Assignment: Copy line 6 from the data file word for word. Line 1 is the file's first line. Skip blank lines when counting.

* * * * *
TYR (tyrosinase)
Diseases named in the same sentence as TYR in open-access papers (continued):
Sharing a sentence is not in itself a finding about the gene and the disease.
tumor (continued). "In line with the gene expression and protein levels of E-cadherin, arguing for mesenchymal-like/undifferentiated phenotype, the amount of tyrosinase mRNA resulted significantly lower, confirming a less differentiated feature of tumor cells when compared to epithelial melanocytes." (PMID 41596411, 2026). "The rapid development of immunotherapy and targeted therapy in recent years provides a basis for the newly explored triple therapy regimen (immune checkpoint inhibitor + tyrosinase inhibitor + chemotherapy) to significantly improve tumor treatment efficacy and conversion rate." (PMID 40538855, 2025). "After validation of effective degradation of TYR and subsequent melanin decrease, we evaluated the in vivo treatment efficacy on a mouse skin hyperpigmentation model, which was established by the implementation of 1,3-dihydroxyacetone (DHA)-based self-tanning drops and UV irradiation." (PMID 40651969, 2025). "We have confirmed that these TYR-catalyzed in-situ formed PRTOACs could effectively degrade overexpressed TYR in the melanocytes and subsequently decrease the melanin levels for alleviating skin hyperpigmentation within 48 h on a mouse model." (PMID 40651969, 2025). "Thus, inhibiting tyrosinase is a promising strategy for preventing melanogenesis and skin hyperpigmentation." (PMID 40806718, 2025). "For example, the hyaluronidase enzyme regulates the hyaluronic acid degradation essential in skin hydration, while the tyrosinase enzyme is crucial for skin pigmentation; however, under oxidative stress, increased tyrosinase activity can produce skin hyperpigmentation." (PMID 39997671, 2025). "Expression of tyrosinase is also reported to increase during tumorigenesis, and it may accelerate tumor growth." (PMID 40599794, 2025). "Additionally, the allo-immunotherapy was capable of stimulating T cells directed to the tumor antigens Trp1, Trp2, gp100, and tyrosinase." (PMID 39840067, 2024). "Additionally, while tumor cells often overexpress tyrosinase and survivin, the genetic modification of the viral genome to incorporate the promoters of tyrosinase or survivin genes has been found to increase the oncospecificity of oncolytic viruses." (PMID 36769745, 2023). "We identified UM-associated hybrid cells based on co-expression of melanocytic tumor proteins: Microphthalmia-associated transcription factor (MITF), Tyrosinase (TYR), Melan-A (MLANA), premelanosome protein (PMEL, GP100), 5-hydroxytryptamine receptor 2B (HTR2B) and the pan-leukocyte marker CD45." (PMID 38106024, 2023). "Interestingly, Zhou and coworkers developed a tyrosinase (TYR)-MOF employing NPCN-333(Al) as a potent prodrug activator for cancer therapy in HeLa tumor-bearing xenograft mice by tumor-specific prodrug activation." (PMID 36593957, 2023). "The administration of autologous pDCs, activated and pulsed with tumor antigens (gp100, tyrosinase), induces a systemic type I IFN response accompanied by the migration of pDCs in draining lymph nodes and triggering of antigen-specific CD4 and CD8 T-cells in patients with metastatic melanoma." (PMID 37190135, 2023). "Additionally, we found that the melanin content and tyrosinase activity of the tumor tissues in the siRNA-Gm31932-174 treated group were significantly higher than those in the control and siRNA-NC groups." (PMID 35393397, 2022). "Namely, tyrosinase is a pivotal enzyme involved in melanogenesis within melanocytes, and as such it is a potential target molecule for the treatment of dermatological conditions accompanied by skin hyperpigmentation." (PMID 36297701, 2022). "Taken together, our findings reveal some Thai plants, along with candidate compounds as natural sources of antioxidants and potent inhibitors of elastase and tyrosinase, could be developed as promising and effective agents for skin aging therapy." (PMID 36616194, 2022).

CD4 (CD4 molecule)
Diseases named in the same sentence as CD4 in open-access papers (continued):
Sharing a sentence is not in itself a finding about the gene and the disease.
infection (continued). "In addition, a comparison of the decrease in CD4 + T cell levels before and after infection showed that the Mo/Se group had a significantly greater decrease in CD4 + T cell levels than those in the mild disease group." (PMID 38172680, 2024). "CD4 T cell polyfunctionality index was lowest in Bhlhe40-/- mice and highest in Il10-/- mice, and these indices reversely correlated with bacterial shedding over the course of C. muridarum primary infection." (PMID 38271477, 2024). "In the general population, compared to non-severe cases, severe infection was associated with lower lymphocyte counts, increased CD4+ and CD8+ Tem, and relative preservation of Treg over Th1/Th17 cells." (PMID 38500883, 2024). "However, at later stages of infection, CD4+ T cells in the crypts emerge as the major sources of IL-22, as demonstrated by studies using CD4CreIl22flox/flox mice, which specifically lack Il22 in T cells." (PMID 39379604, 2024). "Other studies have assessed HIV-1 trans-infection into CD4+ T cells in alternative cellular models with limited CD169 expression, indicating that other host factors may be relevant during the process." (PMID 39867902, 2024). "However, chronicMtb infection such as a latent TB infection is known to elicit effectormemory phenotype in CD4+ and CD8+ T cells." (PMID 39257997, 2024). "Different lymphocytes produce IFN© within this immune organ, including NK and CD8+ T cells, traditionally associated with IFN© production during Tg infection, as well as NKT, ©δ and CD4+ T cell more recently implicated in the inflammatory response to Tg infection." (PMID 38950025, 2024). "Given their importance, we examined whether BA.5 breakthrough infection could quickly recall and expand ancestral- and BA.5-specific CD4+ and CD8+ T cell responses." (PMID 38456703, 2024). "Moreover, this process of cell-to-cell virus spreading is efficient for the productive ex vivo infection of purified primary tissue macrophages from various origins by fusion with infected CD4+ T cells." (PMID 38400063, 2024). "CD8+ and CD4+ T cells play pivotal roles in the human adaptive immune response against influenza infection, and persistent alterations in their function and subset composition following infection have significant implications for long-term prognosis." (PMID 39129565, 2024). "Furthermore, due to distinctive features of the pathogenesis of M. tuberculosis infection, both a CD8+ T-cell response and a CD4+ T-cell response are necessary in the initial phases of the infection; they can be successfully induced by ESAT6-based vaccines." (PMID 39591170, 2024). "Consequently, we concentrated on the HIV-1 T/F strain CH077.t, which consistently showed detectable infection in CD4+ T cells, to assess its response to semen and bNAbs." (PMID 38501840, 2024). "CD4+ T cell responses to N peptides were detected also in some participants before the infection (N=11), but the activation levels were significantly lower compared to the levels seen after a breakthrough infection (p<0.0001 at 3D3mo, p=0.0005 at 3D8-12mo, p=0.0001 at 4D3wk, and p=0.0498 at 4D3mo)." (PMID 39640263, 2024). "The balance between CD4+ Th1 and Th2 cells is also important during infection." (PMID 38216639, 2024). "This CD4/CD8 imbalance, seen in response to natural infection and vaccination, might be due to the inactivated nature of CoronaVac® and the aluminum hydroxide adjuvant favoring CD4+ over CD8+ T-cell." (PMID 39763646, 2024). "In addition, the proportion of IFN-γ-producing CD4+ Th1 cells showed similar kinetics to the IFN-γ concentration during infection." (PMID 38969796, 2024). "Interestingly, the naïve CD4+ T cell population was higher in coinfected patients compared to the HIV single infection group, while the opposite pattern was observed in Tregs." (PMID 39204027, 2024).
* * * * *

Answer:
Diseases named in the same sentence as CD4 in open-access papers (continued):